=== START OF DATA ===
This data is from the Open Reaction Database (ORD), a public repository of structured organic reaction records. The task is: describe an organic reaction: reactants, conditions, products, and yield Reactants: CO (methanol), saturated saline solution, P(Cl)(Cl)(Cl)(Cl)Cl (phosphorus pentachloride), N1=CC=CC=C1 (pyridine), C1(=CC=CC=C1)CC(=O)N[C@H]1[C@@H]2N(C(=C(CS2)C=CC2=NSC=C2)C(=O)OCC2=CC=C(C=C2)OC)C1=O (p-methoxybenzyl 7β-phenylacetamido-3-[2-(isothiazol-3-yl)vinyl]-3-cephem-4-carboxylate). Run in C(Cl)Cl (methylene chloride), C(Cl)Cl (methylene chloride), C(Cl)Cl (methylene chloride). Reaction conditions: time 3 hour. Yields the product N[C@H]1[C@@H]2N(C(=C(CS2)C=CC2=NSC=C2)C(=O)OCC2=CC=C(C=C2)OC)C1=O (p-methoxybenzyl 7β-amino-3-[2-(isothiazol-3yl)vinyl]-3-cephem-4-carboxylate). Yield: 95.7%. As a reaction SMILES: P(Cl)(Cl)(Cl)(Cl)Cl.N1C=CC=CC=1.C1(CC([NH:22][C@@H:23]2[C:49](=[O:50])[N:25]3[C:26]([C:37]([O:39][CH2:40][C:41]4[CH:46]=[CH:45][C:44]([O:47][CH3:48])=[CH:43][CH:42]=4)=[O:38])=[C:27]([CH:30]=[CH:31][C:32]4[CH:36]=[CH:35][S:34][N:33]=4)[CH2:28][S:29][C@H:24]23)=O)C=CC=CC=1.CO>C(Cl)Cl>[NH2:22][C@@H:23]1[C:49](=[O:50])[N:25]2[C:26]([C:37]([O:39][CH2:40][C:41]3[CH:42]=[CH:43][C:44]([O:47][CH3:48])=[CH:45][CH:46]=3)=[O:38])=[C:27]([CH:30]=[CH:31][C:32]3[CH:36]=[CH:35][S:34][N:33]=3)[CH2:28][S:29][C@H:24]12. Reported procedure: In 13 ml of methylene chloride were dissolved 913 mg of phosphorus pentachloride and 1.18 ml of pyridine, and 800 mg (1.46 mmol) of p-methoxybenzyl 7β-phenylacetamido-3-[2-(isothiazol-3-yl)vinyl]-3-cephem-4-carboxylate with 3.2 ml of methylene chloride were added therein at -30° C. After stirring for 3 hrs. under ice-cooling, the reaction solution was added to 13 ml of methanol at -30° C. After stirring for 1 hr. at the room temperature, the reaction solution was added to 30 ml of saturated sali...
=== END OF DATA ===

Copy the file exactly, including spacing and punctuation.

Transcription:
This data is from the Open Reaction Database (ORD), a public repository of structured organic reaction records. The task is: describe an organic reaction: reactants, conditions, products, and yield Reactants: CO (methanol), saturated saline solution, P(Cl)(Cl)(Cl)(Cl)Cl (phosphorus pentachloride), N1=CC=CC=C1 (pyridine), C1(=CC=CC=C1)CC(=O)N[C@H]1[C@@H]2N(C(=C(CS2)C=CC2=NSC=C2)C(=O)OCC2=CC=C(C=C2)OC)C1=O (p-methoxybenzyl 7β-phenylacetamido-3-[2-(isothiazol-3-yl)vinyl]-3-cephem-4-carboxylate). Run in C(Cl)Cl (methylene chloride), C(Cl)Cl (methylene chloride), C(Cl)Cl (methylene chloride). Reaction conditions: time 3 hour. Yields the product N[C@H]1[C@@H]2N(C(=C(CS2)C=CC2=NSC=C2)C(=O)OCC2=CC=C(C=C2)OC)C1=O (p-methoxybenzyl 7β-amino-3-[2-(isothiazol-3yl)vinyl]-3-cephem-4-carboxylate). Yield: 95.7%. As a reaction SMILES: P(Cl)(Cl)(Cl)(Cl)Cl.N1C=CC=CC=1.C1(CC([NH:22][C@@H:23]2[C:49](=[O:50])[N:25]3[C:26]([C:37]([O:39][CH2:40][C:41]4[CH:46]=[CH:45][C:44]([O:47][CH3:48])=[CH:43][CH:42]=4)=[O:38])=[C:27]([CH:30]=[CH:31][C:32]4[CH:36]=[CH:35][S:34][N:33]=4)[CH2:28][S:29][C@H:24]23)=O)C=CC=CC=1.CO>C(Cl)Cl>[NH2:22][C@@H:23]1[C:49](=[O:50])[N:25]2[C:26]([C:37]([O:39][CH2:40][C:41]3[CH:42]=[CH:43][C:44]([O:47][CH3:48])=[CH:45][CH:46]=3)=[O:38])=[C:27]([CH:30]=[CH:31][C:32]3[CH:36]=[CH:35][S:34][N:33]=3)[CH2:28][S:29][C@H:24]12. Reported procedure: In 13 ml of methylene chloride were dissolved 913 mg of phosphorus pentachloride and 1.18 ml of pyridine, and 800 mg (1.46 mmol) of p-methoxybenzyl 7β-phenylacetamido-3-[2-(isothiazol-3-yl)vinyl]-3-cephem-4-carboxylate with 3.2 ml of methylene chloride were added therein at -30° C. After stirring for 3 hrs. under ice-cooling, the reaction solution was added to 13 ml of methanol at -30° C. After stirring for 1 hr. at the room temperature, the reaction solution was added to 30 ml of saturated sali...